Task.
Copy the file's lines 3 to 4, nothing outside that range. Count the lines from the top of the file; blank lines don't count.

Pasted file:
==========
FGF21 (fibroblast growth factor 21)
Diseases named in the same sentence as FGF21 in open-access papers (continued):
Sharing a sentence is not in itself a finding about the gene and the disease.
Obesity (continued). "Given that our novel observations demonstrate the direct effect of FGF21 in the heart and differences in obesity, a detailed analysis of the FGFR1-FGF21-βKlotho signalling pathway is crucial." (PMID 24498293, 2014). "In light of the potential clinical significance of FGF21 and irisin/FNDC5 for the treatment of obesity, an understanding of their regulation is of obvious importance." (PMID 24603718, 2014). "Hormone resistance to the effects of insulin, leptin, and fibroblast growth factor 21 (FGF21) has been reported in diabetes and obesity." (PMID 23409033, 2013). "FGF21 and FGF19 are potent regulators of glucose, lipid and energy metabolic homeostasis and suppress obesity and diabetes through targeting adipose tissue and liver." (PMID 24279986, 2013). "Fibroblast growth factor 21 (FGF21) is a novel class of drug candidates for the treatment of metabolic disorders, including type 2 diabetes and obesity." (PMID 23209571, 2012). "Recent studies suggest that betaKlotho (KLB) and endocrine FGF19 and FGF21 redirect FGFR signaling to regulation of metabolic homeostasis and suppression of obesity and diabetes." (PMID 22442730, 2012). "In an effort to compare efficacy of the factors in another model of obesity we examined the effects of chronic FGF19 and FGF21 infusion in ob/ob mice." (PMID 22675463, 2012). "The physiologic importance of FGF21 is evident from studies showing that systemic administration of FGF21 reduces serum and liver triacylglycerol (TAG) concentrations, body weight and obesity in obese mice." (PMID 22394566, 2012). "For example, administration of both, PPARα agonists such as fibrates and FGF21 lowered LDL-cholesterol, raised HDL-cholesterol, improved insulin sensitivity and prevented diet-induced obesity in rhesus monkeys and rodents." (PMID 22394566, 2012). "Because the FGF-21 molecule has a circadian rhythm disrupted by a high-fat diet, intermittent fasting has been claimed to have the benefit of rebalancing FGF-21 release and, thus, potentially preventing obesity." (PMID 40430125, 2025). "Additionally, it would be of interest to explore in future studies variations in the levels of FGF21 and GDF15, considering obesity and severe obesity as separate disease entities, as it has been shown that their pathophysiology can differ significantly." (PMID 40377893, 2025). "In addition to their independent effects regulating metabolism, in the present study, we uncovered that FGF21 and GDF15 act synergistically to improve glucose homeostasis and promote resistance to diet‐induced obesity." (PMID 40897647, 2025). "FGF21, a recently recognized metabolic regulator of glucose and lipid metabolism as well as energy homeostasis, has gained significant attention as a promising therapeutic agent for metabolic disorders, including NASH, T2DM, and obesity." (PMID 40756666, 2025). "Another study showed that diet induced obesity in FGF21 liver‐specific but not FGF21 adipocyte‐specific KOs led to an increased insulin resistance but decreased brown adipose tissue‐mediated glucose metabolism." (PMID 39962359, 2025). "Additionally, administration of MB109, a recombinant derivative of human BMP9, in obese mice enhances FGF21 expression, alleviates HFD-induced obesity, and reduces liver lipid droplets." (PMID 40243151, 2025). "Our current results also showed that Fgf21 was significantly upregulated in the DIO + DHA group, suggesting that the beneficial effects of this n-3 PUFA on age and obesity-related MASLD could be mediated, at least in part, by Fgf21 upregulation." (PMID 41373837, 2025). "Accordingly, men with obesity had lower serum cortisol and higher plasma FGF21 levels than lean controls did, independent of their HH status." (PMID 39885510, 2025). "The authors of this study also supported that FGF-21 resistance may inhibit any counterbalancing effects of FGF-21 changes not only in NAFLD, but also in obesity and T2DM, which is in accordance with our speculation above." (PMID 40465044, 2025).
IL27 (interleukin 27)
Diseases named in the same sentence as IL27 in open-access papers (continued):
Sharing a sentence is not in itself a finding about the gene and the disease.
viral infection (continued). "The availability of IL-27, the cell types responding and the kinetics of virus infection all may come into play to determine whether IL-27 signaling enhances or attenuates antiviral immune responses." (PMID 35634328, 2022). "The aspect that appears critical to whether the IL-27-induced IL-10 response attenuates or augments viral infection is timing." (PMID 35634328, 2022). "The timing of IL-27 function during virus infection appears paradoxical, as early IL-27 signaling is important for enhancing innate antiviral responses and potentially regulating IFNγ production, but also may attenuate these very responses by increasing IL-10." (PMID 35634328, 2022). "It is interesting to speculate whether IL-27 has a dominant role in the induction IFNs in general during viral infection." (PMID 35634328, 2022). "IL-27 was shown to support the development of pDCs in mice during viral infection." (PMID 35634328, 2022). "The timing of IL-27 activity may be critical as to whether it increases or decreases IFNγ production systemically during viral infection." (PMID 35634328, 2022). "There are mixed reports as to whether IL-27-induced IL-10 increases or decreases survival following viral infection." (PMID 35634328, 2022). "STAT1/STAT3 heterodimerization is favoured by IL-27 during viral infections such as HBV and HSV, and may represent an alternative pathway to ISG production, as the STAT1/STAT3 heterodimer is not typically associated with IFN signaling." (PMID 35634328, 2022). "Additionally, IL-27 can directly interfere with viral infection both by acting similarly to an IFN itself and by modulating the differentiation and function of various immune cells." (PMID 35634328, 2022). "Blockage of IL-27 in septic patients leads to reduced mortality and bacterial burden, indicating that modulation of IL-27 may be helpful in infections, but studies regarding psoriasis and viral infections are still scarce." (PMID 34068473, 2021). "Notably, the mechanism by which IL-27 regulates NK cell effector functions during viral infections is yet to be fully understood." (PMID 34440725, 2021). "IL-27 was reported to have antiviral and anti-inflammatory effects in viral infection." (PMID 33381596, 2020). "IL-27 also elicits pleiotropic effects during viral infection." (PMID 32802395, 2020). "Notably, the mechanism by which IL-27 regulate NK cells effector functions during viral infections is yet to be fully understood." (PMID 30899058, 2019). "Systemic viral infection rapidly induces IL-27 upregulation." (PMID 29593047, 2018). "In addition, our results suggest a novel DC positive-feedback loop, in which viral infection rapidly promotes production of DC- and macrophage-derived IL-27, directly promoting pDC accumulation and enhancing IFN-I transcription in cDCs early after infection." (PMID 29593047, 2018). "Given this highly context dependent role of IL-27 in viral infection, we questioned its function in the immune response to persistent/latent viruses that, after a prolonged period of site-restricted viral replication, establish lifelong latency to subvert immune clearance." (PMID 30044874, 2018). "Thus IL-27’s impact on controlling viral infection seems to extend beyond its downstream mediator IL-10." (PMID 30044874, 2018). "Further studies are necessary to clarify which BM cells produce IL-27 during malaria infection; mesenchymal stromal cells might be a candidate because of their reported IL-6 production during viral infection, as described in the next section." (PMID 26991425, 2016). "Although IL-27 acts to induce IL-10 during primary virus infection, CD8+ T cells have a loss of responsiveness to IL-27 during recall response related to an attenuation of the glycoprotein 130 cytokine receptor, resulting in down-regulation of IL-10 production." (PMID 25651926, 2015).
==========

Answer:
Sharing a sentence is not in itself a finding about the gene and the disease.
Obesity (continued). "Given that our novel observations demonstrate the direct effect of FGF21 in the heart and differences in obesity, a detailed analysis of the FGFR1-FGF21-βKlotho signalling pathway is crucial." (PMID 24498293, 2014). "In light of the potential clinical significance of FGF21 and irisin/FNDC5 for the treatment of obesity, an understanding of their regulation is of obvious importance." (PMID 24603718, 2014). "Hormone resistance to the effects of insulin, leptin, and fibroblast growth factor 21 (FGF21) has been reported in diabetes and obesity." (PMID 23409033, 2013). "FGF21 and FGF19 are potent regulators of glucose, lipid and energy metabolic homeostasis and suppress obesity and diabetes through targeting adipose tissue and liver." (PMID 24279986, 2013). "Fibroblast growth factor 21 (FGF21) is a novel class of drug candidates for the treatment of metabolic disorders, including type 2 diabetes and obesity." (PMID 23209571, 2012). "Recent studies suggest that betaKlotho (KLB) and endocrine FGF19 and FGF21 redirect FGFR signaling to regulation of metabolic homeostasis and suppression of obesity and diabetes." (PMID 22442730, 2012). "In an effort to compare efficacy of the factors in another model of obesity we examined the effects of chronic FGF19 and FGF21 infusion in ob/ob mice." (PMID 22675463, 2012). "The physiologic importance of FGF21 is evident from studies showing that systemic administration of FGF21 reduces serum and liver triacylglycerol (TAG) concentrations, body weight and obesity in obese mice." (PMID 22394566, 2012). "For example, administration of both, PPARα agonists such as fibrates and FGF21 lowered LDL-cholesterol, raised HDL-cholesterol, improved insulin sensitivity and prevented diet-induced obesity in rhesus monkeys and rodents." (PMID 22394566, 2012). "Because the FGF-21 molecule has a circadian rhythm disrupted by a high-fat diet, intermittent fasting has been claimed to have the benefit of rebalancing FGF-21 release and, thus, potentially preventing obesity." (PMID 40430125, 2025). "Additionally, it would be of interest to explore in future studies variations in the levels of FGF21 and GDF15, considering obesity and severe obesity as separate disease entities, as it has been shown that their pathophysiology can differ significantly." (PMID 40377893, 2025). "In addition to their independent effects regulating metabolism, in the present study, we uncovered that FGF21 and GDF15 act synergistically to improve glucose homeostasis and promote resistance to diet‐induced obesity." (PMID 40897647, 2025). "FGF21, a recently recognized metabolic regulator of glucose and lipid metabolism as well as energy homeostasis, has gained significant attention as a promising therapeutic agent for metabolic disorders, including NASH, T2DM, and obesity." (PMID 40756666, 2025). "Another study showed that diet induced obesity in FGF21 liver‐specific but not FGF21 adipocyte‐specific KOs led to an increased insulin resistance but decreased brown adipose tissue‐mediated glucose metabolism." (PMID 39962359, 2025). "Additionally, administration of MB109, a recombinant derivative of human BMP9, in obese mice enhances FGF21 expression, alleviates HFD-induced obesity, and reduces liver lipid droplets." (PMID 40243151, 2025). "Our current results also showed that Fgf21 was significantly upregulated in the DIO + DHA group, suggesting that the beneficial effects of this n-3 PUFA on age and obesity-related MASLD could be mediated, at least in part, by Fgf21 upregulation." (PMID 41373837, 2025). "Accordingly, men with obesity had lower serum cortisol and higher plasma FGF21 levels than lean controls did, independent of their HH status." (PMID 39885510, 2025). "The authors of this study also supported that FGF-21 resistance may inhibit any counterbalancing effects of FGF-21 changes not only in NAFLD, but also in obesity and T2DM, which is in accordance with our speculation above." (PMID 40465044, 2025).